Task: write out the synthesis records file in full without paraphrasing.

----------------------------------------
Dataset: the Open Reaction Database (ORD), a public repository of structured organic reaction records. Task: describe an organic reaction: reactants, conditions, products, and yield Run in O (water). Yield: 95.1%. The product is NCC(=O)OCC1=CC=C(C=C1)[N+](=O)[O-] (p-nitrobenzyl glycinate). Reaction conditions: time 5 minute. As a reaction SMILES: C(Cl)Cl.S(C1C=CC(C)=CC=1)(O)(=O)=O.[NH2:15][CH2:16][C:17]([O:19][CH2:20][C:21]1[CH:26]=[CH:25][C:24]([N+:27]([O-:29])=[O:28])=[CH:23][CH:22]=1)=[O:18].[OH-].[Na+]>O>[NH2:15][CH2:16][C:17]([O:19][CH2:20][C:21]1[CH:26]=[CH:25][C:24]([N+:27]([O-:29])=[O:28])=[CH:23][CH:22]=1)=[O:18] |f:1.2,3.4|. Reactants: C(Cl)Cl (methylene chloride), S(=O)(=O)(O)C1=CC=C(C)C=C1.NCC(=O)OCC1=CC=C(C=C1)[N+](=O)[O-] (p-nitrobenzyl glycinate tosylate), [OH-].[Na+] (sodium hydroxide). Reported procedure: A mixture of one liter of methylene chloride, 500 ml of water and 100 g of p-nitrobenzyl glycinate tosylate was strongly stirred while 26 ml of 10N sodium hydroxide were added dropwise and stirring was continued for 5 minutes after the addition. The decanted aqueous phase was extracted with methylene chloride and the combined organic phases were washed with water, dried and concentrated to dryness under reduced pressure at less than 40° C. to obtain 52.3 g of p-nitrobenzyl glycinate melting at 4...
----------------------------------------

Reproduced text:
Dataset: the Open Reaction Database (ORD), a public repository of structured organic reaction records. Task: describe an organic reaction: reactants, conditions, products, and yield Run in O (water). Yield: 95.1%. The product is NCC(=O)OCC1=CC=C(C=C1)[N+](=O)[O-] (p-nitrobenzyl glycinate). Reaction conditions: time 5 minute. As a reaction SMILES: C(Cl)Cl.S(C1C=CC(C)=CC=1)(O)(=O)=O.[NH2:15][CH2:16][C:17]([O:19][CH2:20][C:21]1[CH:26]=[CH:25][C:24]([N+:27]([O-:29])=[O:28])=[CH:23][CH:22]=1)=[O:18].[OH-].[Na+]>O>[NH2:15][CH2:16][C:17]([O:19][CH2:20][C:21]1[CH:26]=[CH:25][C:24]([N+:27]([O-:29])=[O:28])=[CH:23][CH:22]=1)=[O:18] |f:1.2,3.4|. Reactants: C(Cl)Cl (methylene chloride), S(=O)(=O)(O)C1=CC=C(C)C=C1.NCC(=O)OCC1=CC=C(C=C1)[N+](=O)[O-] (p-nitrobenzyl glycinate tosylate), [OH-].[Na+] (sodium hydroxide). Reported procedure: A mixture of one liter of methylene chloride, 500 ml of water and 100 g of p-nitrobenzyl glycinate tosylate was strongly stirred while 26 ml of 10N sodium hydroxide were added dropwise and stirring was continued for 5 minutes after the addition. The decanted aqueous phase was extracted with methylene chloride and the combined organic phases were washed with water, dried and concentrated to dryness under reduced pressure at less than 40° C. to obtain 52.3 g of p-nitrobenzyl glycinate melting at 4...